TRACEY ARSENEAULT-FARMER'S HEART is so on fire for the nations that she weeps when she's not there. One cry of her heart is for the women of Kenya.
This East African nation is graced with savannas, white beaches, wildlife, and game reserves. The diverse culture is full of life, rich with art and music. But behind the attractions lies the hidden darkness of domestic violence against rural women.
Rural Kenyan men are taught to beat their wives at least once a week, shared Tracey. It's part of their customs. Many men believe it's a way of disciplining their wives. Tracey saw this first-hand when she visited Africa in 2006 and returned in 2007 and 2008. "Women can't look at their husbands in public or hold their hands," she said. "If they do, their husbands have the right to beat them."
Tracey, a 2007 Rhema USA graduate, asked the Lord how she could bring hope and healing to these women. He told her to hold conferences for village women and share with them Psalm 139:14: "Woman, you are fearfully and wonderfully made." He also told her to take a team of godly women to help her carry out the plan.
Tracey contacted rural Kenyan churches, and one bishop there who oversees a number of congregations was happy to schedule the meetings. But when the husbands learned of the planned events, they were upset. They didn't like the idea of the women having a conference of their own. So the local bishop agreed to open the meetings to all men, women, and children. The vision God had put in Tracey's heart took an unexpected turn, but God had a plan. He gave her messages that would heal and inspire both the women and the men.
Men, women, boys, and girls gathered in churches in Muhoroni, Kisumu, Siaya, and Kakamega. Tracey and her team traveled to each city and poured God's Word into them. And that Word began breaking chains of ungodly, crippling tradition. Those at the conferences heard that they were God's creations—valuable, and fearfully and wonderfully made—and that He had a purpose for both families and individuals.
The kids gratefully received backpacks loaded with school supplies and some fun things. They placed stickers on their faces, smiled, and were thankful for pencils and pens.
The women grinned as they tried on reading glasses for the first time. They laughed as they had manicures and facials. And they joyfully took off their worn shoes and put on new sandals. They were blessed!
"You've turned our sorrow into joy!" they exclaimed. Jubilant, one Kenyan woman shared, "Words can never say how much you mean to me."
The men were grateful too. After the conferences they said they were happy to hear the teachings of how God values women. They asked Tracey how they could treat their wives better and other aspects of male-female relationships.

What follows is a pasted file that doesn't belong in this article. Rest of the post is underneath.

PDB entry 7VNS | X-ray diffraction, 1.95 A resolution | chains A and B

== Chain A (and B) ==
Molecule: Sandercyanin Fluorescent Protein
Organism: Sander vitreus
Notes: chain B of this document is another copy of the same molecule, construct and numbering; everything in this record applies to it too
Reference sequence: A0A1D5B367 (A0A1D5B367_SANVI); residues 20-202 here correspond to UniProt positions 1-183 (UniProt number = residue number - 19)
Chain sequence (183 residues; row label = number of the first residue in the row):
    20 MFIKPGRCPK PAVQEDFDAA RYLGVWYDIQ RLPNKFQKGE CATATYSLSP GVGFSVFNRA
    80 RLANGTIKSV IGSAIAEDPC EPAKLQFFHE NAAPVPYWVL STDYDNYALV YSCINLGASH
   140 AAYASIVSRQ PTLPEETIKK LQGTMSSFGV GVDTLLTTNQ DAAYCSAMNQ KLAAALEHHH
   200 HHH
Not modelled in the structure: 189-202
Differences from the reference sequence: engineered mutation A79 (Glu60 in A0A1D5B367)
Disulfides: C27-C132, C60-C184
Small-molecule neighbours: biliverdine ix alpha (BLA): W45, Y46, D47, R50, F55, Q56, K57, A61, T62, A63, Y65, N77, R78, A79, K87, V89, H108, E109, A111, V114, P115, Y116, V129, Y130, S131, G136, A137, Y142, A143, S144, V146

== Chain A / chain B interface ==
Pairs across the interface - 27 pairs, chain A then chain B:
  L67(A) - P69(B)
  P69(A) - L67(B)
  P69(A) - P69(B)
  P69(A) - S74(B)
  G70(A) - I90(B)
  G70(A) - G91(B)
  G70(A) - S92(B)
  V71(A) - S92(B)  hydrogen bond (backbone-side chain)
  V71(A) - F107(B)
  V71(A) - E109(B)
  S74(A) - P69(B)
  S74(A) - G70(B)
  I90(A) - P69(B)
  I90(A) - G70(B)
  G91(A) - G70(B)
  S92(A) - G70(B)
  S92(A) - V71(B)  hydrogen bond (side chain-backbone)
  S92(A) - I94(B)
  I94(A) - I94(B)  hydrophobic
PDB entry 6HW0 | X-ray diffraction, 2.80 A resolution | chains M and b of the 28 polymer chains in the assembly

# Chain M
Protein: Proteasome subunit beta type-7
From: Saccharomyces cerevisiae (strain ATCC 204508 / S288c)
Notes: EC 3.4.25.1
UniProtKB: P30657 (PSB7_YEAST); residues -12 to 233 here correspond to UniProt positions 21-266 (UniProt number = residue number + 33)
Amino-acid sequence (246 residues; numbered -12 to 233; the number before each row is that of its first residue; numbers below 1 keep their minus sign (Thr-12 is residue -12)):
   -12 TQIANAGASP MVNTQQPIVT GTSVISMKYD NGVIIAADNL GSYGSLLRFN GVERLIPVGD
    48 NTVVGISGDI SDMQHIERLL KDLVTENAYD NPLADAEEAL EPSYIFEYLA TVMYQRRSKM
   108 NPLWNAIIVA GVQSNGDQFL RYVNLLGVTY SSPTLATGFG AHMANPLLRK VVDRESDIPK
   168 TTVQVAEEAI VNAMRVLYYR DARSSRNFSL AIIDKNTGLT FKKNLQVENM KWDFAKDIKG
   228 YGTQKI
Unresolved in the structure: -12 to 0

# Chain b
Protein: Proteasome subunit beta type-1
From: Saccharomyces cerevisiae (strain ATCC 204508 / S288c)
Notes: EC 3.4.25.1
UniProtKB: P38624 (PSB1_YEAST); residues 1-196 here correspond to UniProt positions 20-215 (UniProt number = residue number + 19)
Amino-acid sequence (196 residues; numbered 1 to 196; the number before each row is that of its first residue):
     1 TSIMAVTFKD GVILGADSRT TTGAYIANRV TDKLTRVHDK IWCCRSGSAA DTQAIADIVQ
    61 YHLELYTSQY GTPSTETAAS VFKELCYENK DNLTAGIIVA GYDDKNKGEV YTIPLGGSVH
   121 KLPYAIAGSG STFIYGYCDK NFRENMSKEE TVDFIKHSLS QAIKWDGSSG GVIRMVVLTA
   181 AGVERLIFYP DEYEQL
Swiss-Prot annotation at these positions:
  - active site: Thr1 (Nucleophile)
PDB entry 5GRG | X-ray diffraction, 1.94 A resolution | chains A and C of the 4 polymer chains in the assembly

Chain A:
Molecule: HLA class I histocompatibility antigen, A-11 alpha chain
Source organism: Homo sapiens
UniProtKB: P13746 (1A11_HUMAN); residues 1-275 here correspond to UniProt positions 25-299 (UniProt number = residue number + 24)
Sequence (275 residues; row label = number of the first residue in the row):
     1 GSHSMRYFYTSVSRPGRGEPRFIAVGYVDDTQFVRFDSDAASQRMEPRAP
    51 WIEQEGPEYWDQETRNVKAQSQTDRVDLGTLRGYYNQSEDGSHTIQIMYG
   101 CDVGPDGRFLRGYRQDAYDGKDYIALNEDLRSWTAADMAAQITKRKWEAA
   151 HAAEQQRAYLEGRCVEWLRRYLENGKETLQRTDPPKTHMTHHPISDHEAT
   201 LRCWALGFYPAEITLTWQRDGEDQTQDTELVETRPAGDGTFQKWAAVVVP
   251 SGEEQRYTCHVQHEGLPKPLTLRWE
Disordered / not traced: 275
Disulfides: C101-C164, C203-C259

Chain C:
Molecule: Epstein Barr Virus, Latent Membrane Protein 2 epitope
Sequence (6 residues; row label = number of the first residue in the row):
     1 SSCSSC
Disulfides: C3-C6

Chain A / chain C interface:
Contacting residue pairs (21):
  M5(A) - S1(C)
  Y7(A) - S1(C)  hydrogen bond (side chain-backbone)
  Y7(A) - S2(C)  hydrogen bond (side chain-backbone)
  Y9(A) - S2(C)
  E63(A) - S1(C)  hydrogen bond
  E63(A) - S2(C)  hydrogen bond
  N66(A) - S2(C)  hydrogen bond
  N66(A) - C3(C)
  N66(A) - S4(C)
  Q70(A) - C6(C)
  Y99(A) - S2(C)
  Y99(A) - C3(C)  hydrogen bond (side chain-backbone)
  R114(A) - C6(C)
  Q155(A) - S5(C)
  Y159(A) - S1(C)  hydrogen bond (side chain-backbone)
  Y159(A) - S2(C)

He instilled in her a deep, burning passion to see the captives set free and the oppressed delivered through the life-saving message of Christ.
"That's why we do what we do," said Tracey, the founder of "GO YE" International Ministries in New Jersey. "That's the only reason I live—because of people like that."
Tracey's heart cries out for the spiritually oppressed, bruised captives in the world. The Lord gave her a vision that she was pregnant with the nations. And He instilled in her a deep, burning passion to see the captives set free and the oppressed delivered through the life-saving message of Christ.
During a two-year break in missions work, Tracey held a secular job. Throughout that time she would weep for the lost in the nations. "I ached because I could hear the cries of the kids, of the women, of the men," she shared. She quit her job and has devoted her life to missions.
60 Nations and Counting
Tracey has ministered in 60 nations. The East Coast native isn't afraid to go to dangerous areas. "Most of my travels have been in remote, dark places," she said. "I really do feel God has called me to these places . . . places no man will go. I'm not afraid of doing it."
Recently she traveled to Myanmar (Burma), where it has been illegal to evangelize. Only four percent of the people profess to be Christian. The vast majority are Buddhist. For years Christians have struggled to share the Gospel there. Now doors are slowly opening.
In Myanmar, Tracey taught in a Bible school being held in a Baptist church. Students attended despite sweltering tropical temperatures and no air conditioning. They wanted to know God's Word better and grow up spiritually.
Day after day, Tracey taught spiritual truths to hungry hearts. The students' hands raced to write down every word. When it was time for her hour lunch, students approached her kindly with questions, wanting to know more. Tracey was moved with humility and compassion when she saw the spiritual hunger and deep love for Jesus in these students.
God's goodness is touching and changing lives wherever Tracey goes. She has trips planned to minister in other parts of world. Her heart and purpose are fixed—she is bringing the message of Christ to those who don't know Him. Her goal is to be His hands and feet to lost and hurting people. Her prayer is, "Lord, send me!" and He does.
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